The positions adopted by Iran in the recent meeting were in line with the previous calculated stances in the last two years which I explained. In the recent meeting, there was an impression that Saudi Arabia and its affiliated countries were set to increase OPEC’s official production with the pretext of Indonesia’s rejoining the organization (This issue which was later denied, was initially leaked to the international press by Nigeria’s delegate when at OPEC’s semi-ministerial meeting it turned out that Saudi Arabia’s plan will not be accepted) so that with the official production increase, they could cover up their production in the recent years. Nevertheless, Indonesia’s return to OPEC will not change the actual production. In fact, an accounting adjustment from OPEC’s increased production (of Indonesia’s output around 800,000 barrels) and reduced production of non-OPEC will be evenly balanced. If their sincere objective was correction of the past behavior and creating stability in the oil market, they should have brought down the actual output to the approved ceiling of 30 million barrels one or two months prior to the meeting acting on Iran’s invitation (calling members) to observe the official ceiling. Next, with Indonesia’s membership, OPEC in the upcoming meeting could announce the addition of that country’s production accounting to OPEC’s output without Indonesia and also its deduction from non-OPEC production. For this reason, Iran and some other member states opposed official production increase considering the market surplus and reiterated their call for observing production at the official ceiling level.

An additional demand of these countries on curbing Iran’s oil production increase after removal of sanctions because of the market surplus was strongly rejected by Iran. In fact, their call was aimed at imposing new sanctions on Iran’s oil sector by these countries so that they can prevent development of our oil production capacities. It has been repeatedly announced by the honorable minister and other officials of the Ministry of Petroleum that Iran’s production increase to the pre-sanctions level is the natural and non-negotiable right of the country and that the countries which with their increased production have caused the supply surplus above OPEC’s official ceiling have to reduce their production. It should be noted that these countries have not only seized Iran and Libya’s quotas in the oil market, but they have also totally produced 1.5 million barrels above the permitted level which is set in the official ceiling. In other words, these countries are collectively supplying about 4 million barrels above their December 2011 production, and, currently, they are not ready to reduce a portion of their increase production in order to help the market to reach a balance. Therefore, from a fair outlook, no fault can be attributed to Iran’s positions which were taken on the production ceiling and production management in the recent meeting.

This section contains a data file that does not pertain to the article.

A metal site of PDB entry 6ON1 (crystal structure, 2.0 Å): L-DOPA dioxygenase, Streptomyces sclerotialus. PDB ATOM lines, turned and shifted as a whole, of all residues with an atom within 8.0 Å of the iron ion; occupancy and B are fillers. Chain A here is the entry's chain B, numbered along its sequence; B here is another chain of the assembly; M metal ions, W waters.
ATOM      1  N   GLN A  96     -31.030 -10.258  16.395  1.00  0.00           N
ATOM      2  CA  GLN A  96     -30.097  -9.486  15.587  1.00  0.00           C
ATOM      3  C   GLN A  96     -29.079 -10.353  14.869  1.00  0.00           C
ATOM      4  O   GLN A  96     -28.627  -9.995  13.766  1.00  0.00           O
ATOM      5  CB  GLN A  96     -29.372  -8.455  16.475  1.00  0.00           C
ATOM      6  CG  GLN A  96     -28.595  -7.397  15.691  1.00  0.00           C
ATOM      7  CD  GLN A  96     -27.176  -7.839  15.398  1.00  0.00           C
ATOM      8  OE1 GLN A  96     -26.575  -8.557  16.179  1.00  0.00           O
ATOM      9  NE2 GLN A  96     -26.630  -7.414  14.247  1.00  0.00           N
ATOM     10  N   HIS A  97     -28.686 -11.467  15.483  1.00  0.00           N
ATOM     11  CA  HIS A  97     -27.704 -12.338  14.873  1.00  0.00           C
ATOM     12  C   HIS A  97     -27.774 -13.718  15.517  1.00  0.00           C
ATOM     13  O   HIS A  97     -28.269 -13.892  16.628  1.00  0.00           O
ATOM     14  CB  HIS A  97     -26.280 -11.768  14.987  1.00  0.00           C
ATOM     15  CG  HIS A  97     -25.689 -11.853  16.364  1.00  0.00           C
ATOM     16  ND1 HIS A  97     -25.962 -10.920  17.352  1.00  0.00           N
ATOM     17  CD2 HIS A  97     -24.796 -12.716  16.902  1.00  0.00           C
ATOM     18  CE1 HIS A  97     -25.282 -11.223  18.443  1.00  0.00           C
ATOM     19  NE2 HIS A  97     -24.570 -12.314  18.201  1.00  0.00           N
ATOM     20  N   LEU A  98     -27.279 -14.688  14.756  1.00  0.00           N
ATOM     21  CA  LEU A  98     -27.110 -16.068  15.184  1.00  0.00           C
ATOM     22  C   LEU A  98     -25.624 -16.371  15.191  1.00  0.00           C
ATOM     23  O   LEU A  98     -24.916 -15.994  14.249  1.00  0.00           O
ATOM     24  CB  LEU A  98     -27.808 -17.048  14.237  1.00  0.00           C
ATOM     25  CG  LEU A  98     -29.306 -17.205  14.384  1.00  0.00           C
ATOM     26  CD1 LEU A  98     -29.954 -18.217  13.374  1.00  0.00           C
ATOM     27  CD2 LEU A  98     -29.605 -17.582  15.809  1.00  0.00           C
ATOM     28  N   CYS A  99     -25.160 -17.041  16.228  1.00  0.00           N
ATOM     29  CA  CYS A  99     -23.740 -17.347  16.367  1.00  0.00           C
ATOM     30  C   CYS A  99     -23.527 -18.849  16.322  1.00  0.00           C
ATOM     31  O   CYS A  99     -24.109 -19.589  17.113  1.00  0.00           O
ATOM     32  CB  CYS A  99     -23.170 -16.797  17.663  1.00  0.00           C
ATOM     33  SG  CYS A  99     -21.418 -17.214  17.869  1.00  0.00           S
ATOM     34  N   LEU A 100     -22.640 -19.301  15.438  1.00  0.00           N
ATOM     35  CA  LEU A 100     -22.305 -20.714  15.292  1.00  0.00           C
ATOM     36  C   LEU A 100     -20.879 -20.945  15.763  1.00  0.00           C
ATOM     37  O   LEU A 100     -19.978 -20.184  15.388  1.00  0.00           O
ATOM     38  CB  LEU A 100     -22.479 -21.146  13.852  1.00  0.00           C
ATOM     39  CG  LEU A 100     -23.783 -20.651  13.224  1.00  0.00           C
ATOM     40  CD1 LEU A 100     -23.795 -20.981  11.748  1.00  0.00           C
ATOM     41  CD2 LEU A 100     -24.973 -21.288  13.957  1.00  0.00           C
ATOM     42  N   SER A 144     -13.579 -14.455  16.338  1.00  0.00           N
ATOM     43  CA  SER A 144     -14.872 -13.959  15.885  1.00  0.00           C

-Election of secretary general was another challenging issue of the meeting. What was Iran’s stance?

Iran’s stance on secretary general was absolutely correct. Prior to the OPEC meeting and during the summit of Gas Exporting Countries Forum (GECF), a number of countries had expressed their objection to continued office of the organization’s current secretary general. In addition to remaining in office for more than two three-year terms by Mr. El Badri, some countries believed that the secretary general could not perform at the expected level and that he has not observed impartiality among the members. In other words, he has attempted to give more weight to the views of certain countries in OPEC’s decision-makings and to justify them. Therefore, a number of member countries called for the election of a different person who may also be younger as the OPEC secretary general. Iran, which has officially nominated for the position of secretary general but has not have the possibility of taking the position due to the objection of certain countries, tried to support the best persons available in the member states whose stands have been close to Iran. However, because these persons were either reluctant or could not accept the proposal or were not nominated by their respective governments, there was no option but to assign the current secretary general as OPEC Secretariat’s acting head for few months and attempt to assign an impartial and outstanding person in the next meeting.